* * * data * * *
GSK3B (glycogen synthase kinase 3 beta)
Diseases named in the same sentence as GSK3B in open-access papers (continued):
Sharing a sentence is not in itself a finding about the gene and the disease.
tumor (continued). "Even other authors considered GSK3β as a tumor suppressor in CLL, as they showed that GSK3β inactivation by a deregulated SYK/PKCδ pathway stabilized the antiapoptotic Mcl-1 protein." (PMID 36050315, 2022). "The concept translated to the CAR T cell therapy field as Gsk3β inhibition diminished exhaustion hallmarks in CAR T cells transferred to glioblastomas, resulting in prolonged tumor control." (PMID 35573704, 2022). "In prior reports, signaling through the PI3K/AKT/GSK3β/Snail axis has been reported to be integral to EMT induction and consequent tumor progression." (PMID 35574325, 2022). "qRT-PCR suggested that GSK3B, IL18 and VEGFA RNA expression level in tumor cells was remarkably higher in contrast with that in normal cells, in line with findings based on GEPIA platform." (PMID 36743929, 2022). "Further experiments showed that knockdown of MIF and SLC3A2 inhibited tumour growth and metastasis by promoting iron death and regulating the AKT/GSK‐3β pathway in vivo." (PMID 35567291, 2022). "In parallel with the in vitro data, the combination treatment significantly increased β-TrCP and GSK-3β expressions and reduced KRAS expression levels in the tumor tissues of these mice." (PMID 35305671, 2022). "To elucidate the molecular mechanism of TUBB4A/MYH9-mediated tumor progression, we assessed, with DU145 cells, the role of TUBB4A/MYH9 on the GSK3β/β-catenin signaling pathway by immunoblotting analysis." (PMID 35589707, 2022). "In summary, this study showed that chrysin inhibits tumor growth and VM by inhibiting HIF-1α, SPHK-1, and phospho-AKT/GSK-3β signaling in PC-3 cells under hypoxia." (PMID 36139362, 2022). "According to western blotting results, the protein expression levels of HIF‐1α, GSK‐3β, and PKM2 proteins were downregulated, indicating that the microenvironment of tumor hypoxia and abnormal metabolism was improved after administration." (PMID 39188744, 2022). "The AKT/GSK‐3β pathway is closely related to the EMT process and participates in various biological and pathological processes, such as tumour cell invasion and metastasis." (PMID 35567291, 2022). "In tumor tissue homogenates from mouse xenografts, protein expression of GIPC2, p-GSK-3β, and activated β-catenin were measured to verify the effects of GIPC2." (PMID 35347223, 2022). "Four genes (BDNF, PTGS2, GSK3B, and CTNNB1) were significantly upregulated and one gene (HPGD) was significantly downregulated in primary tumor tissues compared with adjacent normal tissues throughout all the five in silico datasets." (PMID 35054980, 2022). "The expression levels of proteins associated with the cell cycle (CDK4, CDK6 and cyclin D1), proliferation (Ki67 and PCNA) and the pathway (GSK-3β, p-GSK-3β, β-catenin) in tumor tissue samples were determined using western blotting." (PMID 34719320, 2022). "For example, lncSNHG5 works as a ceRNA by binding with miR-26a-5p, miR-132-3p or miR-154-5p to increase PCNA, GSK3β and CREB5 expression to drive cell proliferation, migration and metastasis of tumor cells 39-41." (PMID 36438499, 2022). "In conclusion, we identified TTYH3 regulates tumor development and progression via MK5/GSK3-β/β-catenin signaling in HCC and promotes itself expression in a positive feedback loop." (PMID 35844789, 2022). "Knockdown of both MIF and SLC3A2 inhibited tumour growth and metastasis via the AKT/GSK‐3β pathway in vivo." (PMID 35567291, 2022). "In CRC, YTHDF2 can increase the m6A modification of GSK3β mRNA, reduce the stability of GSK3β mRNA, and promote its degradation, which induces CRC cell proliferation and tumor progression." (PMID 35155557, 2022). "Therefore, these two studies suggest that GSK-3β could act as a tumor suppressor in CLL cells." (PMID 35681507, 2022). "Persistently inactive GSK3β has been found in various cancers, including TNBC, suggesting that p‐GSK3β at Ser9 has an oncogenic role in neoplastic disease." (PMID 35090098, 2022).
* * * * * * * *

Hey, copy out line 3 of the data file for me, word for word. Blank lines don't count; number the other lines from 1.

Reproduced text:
Sharing a sentence is not in itself a finding about the gene and the disease.